Last modified: 01/18/05
MathPlayer Problems Due To Internet Explorer Bugs & Limitations
The information in this document applies to:
MathPlayer (all versions)
MathPlayer tightly integrates with Internet Explorer 6.0 and 7.0 using Microsoft's
Behaviors technology. Although we believe MathPlayer to be a solid piece of
software, it has some rough edges that are due to bugs and limitations in
Internet Explorer. We hope that Microsoft will address these problems in a
future version. We offer this list in the hope that MathPlayer users will also
encourage Microsoft to do so.
Some of these bugs are easy to understand, others are somewhat technical and
internal. In some cases, we've been able to work around the problem in
MathPlayer but there are usually less than desirable consequences as a result.
We will definitely work with Microsoft to help explain and define any of these
problems. In the following, Internet Explorer is abbreviated as IE.
Internet Explorer Bugs & Limitations
- Erratic behavior when scaling in Print Preview for
Internet Explorer 6 and 7. Print Preview of a page with MathPlayer math in
it erratically drops out bits of the page content. Additionally if one scales the print preview, the display
erratically flashes blocks of black. This bug has been reported to Microsoft
- When a MathPlayer object is embedded in a table, it does not cause the scroll bar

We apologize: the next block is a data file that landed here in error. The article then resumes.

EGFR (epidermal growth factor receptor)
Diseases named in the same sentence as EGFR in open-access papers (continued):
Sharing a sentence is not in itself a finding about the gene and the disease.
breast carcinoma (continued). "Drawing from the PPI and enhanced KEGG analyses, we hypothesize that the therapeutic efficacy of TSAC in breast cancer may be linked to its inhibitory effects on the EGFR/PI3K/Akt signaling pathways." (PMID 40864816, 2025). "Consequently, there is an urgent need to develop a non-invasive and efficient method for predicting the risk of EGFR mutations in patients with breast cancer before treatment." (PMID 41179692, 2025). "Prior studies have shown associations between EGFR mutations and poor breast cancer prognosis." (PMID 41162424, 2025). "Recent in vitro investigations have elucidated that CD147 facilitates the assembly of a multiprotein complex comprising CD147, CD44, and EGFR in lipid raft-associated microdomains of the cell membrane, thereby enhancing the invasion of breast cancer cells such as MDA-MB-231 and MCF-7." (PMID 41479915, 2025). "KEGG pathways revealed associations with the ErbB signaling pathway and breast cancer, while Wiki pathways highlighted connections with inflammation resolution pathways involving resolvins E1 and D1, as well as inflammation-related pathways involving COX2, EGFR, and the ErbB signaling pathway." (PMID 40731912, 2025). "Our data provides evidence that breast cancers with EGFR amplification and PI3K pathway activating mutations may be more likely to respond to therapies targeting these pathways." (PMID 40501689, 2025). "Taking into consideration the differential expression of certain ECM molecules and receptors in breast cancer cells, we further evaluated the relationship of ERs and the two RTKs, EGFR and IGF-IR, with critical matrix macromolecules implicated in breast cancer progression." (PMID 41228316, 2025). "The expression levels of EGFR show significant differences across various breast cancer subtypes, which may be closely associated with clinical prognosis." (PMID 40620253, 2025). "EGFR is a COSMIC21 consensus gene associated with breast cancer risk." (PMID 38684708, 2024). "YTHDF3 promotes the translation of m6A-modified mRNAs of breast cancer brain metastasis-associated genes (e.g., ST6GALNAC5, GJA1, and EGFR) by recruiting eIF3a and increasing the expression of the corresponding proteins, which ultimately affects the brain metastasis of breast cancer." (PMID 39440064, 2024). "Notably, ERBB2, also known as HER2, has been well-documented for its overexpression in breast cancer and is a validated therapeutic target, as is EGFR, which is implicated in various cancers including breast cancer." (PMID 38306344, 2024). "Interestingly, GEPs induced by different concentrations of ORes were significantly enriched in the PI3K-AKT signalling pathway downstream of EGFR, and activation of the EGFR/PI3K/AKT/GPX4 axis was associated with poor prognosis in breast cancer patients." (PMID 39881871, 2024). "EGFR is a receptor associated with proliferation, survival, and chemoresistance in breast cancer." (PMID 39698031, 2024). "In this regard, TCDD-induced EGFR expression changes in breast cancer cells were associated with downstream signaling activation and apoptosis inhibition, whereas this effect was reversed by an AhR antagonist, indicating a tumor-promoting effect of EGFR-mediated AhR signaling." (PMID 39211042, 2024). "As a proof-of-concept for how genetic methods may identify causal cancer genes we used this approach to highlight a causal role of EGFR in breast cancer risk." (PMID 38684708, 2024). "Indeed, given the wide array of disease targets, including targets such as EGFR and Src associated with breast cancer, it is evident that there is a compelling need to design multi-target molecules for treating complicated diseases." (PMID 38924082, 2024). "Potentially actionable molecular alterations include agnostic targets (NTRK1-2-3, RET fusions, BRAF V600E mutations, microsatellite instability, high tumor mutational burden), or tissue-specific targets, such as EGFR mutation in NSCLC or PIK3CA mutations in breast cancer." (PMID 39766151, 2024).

to appear when the window is narrower than the table's contents.
Here is a test page that demonstrates
the problem. A possibly related problem is that when a MathPlayer
object is in a table which is temporarily made invisible via the CSS
visibility property, the MathPlayer object does not reappear when the table
is made visible again.
- When a MathPlayer equation is inserted into a table cell that does not
have a fixed size, the equation may be partially truncated.
Here is a test page that
demonstrates this problem.
- MathML entity names that are unknown to IE, but start with an entity name
that is known, are returned mangled to MathPlayer. For example,
"¢erdot"; is returned as if the source were "¢erdot". There is
evidently some sort of error correction mechanism involved that is attempting
to correct what IE thinks are bad entity names. Here is a list of the
- Entity names that begin with "cent": centerdot;
- Entity names that begin with "copy": copysr;
- Entity names that begin with "div": divideontimes;
- Entity names that begin with "gt": gtcc, gtcir, gtdot, gtlPar, gtquest,
gtrapprox, gtrarr, gtrdot, gtreqless, gtreqqless, gtrless, gtrsim;
- Entity names that begin with "lt": ltcc, ltcir, ltdot, lthree, ltimes,
ltlarr, ltquest, ltri, ltrie, ltrif, ltrPar;
- Entity names that begin with "not": notindot, notinva, notinvb, notinvc,
notni, notniva, notnivb, notnivc;
- Entity names that begin with "para": parallel;
- Entity names that begin with "times": timesb, timesbar, timesd.
- Versions of IE prior to 6.0 Service Pack 1 don't support Unicode Plane 1 numerical entity references (e.g.
- IE sometimes removes space following the </math> tag. It seems to do so
when there is no start tag on the same line.
Here is a test page that demonstrates
- When a page containing MathPlayer-compatible MathML is saved using IE's